Catchment News

An Ebbing Tide: tell your stories and research of Ireland’s past marine biodiversity

The National Biodiversity Data Centre wants to hear your stories and research of Ireland’s past marine biodiversity for Heritage Week 2020. An Ebbing Tide is asking people across Ireland to research or recount the past biodiversity of their local coastline and submit their stories, research and photographs to us so that we can build up a picture of local marine biodiversity in times past.

Only by researching and understanding what we have lost can we appreciate the potential of what our marine habitats could look like if allowed to recover from human impacts. ‘An Ebbing Tide’ is a project for National Heritage Week 2020 and is asking people across Ireland to research or recount the past biodiversity of their local coastline and submit their stories, research and photographs to us so that we can build up a picture of local marine biodiversity in times past.

This could be recalling accounts of past angling or diving or asking a grandparent about sea life from their youth, researching old angling or diving logbooks or searching newspaper archives and government reports for information on local marine biodiversity.

“Shifting baselines are one of the greatest challenges we face in marine conservation. Each new generation accepts their natural world as ‘normal’ without the perspective of historical loss to guide their world view.

Someone who catches a pollock in their local bay today and considers that a good day’s fishing may not appreciate that their parent’s generation caught mackerel and seabass by the dozen in the same bay, while their grandparents generation caught mackerel, seabass, tope, common skate and angel shark!”

Dave Wall, Citizen Science Officer at the National Biodiversity Data Centre

Submissions should be in story / short essay format (max. 2000 words), giving us an impression of what the marine biodiversity of the coast looked like in times past. Entrants should submit photos and copies of angling/diving logbooks to accompany submissions where possible and indeed stories can be submitted in picture form with relevant picture titles and dates.

What lives here? Sand dunes at Derrynane Beach, County Kerry (Photo: (c) Paddy Morris)

Stories and photographs can be submitted at www.ExploreYourShore.ie and the results will be highlighted on exploreyourshore.ie, via social media and in the project final report. The project’s outcome will be a picture of what Ireland’s coastal biodiversity looked like in times past and what it could look like again in the future.

And there are prizes! The winning entry will receive €200 and the runner up will receive €100. We will also have spot prizes of one of our fantastic new identification swatches of Irish Bivalve Shells.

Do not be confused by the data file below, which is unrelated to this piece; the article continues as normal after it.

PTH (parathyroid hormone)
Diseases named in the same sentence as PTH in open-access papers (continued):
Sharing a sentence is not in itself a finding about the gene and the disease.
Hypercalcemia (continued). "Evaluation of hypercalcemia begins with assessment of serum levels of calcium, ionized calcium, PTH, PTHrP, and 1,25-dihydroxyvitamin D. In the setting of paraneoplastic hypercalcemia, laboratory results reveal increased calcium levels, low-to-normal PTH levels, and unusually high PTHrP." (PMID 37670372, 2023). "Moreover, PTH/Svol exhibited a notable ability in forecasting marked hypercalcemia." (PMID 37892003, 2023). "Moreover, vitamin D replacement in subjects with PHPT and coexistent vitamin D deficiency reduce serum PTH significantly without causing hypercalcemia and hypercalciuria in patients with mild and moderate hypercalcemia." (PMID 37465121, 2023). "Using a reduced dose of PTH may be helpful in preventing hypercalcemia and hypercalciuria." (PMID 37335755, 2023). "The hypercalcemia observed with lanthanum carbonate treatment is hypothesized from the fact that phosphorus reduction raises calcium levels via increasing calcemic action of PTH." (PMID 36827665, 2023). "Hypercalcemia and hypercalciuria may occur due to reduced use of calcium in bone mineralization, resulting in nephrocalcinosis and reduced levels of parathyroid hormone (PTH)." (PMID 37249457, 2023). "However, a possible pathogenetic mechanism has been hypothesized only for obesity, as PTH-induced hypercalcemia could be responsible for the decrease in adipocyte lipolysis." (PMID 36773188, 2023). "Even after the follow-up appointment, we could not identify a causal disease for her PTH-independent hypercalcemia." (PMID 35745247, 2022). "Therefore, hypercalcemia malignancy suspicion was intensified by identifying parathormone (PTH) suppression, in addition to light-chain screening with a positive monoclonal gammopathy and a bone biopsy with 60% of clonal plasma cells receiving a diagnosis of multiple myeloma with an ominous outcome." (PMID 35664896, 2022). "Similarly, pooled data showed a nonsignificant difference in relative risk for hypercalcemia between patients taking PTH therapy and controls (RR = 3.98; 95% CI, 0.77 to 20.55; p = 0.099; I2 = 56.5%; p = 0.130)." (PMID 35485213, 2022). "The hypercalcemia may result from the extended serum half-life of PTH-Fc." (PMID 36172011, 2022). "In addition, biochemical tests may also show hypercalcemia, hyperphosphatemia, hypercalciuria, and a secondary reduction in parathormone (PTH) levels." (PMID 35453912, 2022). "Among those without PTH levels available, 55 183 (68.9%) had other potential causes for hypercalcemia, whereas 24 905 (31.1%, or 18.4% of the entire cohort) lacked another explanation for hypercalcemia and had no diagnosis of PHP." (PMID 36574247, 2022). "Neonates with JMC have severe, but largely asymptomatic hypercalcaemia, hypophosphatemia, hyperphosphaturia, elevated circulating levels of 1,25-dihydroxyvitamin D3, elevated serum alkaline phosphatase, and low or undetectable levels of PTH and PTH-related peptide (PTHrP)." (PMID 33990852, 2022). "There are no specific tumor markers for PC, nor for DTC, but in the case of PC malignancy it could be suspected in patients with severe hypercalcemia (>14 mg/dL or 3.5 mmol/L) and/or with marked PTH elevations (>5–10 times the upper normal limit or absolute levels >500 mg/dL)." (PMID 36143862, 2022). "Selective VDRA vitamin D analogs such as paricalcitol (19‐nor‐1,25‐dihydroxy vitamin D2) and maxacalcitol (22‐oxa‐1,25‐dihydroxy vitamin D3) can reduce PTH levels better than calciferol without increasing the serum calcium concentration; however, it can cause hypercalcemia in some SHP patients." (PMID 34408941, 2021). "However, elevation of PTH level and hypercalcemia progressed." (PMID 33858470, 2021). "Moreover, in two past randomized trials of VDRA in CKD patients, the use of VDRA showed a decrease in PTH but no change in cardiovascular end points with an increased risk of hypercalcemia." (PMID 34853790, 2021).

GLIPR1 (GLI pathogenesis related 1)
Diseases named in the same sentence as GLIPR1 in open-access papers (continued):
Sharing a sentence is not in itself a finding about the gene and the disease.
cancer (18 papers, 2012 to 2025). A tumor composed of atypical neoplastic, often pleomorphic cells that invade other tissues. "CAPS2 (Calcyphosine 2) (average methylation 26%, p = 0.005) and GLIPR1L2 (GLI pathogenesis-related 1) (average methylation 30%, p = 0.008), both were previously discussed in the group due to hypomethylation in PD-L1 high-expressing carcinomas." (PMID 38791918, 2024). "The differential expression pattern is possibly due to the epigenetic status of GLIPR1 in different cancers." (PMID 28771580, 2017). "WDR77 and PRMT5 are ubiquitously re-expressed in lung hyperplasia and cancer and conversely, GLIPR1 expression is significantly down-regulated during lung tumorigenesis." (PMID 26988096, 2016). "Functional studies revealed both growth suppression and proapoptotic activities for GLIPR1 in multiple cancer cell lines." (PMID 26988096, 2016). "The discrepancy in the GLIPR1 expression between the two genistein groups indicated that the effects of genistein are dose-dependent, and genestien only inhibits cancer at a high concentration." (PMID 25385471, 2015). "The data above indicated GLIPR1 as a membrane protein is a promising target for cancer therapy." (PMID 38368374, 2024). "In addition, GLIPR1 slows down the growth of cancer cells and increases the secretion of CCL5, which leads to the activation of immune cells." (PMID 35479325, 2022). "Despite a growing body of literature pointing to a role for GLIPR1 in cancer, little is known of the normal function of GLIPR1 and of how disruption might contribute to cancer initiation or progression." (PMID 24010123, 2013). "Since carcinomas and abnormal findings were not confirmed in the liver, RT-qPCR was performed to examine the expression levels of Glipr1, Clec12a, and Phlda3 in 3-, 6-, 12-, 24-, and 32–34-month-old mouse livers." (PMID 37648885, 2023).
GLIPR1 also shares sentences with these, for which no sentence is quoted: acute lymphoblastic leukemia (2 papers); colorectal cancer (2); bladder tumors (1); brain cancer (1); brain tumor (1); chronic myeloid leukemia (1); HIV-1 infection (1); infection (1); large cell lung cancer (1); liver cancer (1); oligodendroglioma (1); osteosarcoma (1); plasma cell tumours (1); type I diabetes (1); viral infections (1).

Entrants have until 12PM on Monday 3rd August to submit their stories and photos.

Dave Wall, Citizen Science Officer, National Biodiversity Data Centre

Learn more:

Anyone who would like to participate in An Ebbing Tide… or in any of the Explore Your Shore! surveys should visit www.ExploreYourShore.ie for further information, survey forms and other resources.

Explore Your Shore! is funded by the Environmental Protection Agency to promote citizen science and awareness of water quality in Irish freshwater and coastal aquatic habitats.

Who is involved?

Quite simply, everyone in Ireland has a role to play. This can be from something as simple as making sure you don’t pollute your local stream, or a local community working together to establish a Rivers Trust to enhance the rivers and lakes in their area, to a Government Department or Agency helping a Minister implement a new policy to help protect and enhance all our water bodies.

This website has been developed and is maintained by the Environmental Protection Agency, and is a collaboration between the Department of Housing, Planning and Local Government, the Environmental Protection Agency, and the Local Authority Waters Programme.

LAWCO

Local Authority Waters Programme

The Local Authority Waters Programme coordinates the efforts of local authorities and other public bodies in the implementation of the River Basin Management Plan, and supports local community and stakeholder involvement in managing our natural waters, for everyone’s benefit.

EPA

Environmental Protection Agency

The EPA is responsible for coordinating the monitoring, assessment and reporting on the status of our 4,829 water bodies, looking at trends and changes, determining which waterbodies are at risk and what could be causing this, and drafting environmental objectives and measures for each.

DECLG

Department of Housing, Planning and Local Government

The Department is responsible for making sure that the right policies, regulations and resources are in place to implement the Water Framework Directive, and developing a River Basin Management Plan and Programme of Measures that will be implemented after public consultation and sign off by the Minister.